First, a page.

Bar stools are pretty controversial, not exactly something you’d expect for something so common and widely used. They’ve become a must-have for a lot of modern and contemporary kitchens and then of course we have the bars and man caves that make the most of them. There’s a surprisingly big number of variations related to the design and structure of the bar stool. A common debate is the choice between backless bar stools and those with backrests. Each type has its own pros and cons.
In traditional or rustic interiors, however, the accent is not as much on the sophisticated looks as it is on the way an element matches everything else around it and on the way it integrates in the whole décor composition.
If not, usually you risk getting bar stools that are too high for your kitchen counter. For example, although these classic Tolix stools complement this island really well, they seem a bit too high for it. This means you’d be sacrificing comfort.
Bar stools are really versatile and often preferred for spaces such as the kitchen. But did you know there’s more than one type of bar stool? In fact there are four. The short or table-height stools are anywhere between 16” to 23” tall and they’re a good alternative to the standard dining chairs. You can safely use them for the breakfast nook.
A similarly well-balanced décor is featured here. This open floor plan uses a long kitchen island as a divider between the spaces and the black bar stools emphasize this barrier. They match the counter top and the accent wall.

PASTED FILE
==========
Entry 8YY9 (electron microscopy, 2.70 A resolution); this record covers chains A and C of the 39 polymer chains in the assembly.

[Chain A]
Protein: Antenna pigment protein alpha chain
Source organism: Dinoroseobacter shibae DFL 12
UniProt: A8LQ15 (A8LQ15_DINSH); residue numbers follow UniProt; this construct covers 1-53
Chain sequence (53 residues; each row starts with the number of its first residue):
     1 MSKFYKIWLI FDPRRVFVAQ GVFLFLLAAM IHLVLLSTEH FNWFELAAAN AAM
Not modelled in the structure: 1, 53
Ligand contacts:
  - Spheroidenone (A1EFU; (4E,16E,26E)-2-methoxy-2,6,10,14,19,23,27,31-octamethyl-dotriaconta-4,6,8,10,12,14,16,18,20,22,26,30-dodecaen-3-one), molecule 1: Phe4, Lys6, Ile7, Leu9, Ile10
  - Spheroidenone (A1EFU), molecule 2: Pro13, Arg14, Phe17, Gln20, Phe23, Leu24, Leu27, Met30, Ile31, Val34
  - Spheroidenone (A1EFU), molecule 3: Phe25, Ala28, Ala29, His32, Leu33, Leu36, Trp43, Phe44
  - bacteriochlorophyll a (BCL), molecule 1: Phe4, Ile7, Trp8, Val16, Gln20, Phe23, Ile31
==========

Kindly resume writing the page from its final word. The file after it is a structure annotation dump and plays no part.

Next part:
Black is the go-to color when nothing else seems to fit or when you’re trying to create a timeless and simple design without standing out. The Cut stool by Gudmundur Ludvik is a safe choice although it does have plenty of character. It has a frame made of aluminum which makes it lightweight and easy to operate.
Pacific Green uses elements from traditional craft designs of the Pacific Islands and sustainable materials from the region to create its pieces. This leather-covered rustic bar stool has a drum-shaped bottom with metal legs, accented with hairpin supports.
Fabric, as opposed to leather, tends to be a little bit more versatile. It comes in many different textures, not to mention the array of colors and patterns. Also, fabric is easier to work with. Fabric-upholstered furniture, in this case bar stools, make a space feel more casual and thus more comfortable and inviting. But their rusticity can be toned down by incorporating various accessories into their design or by pairing them with certain types of furniture or certain colors and materials.
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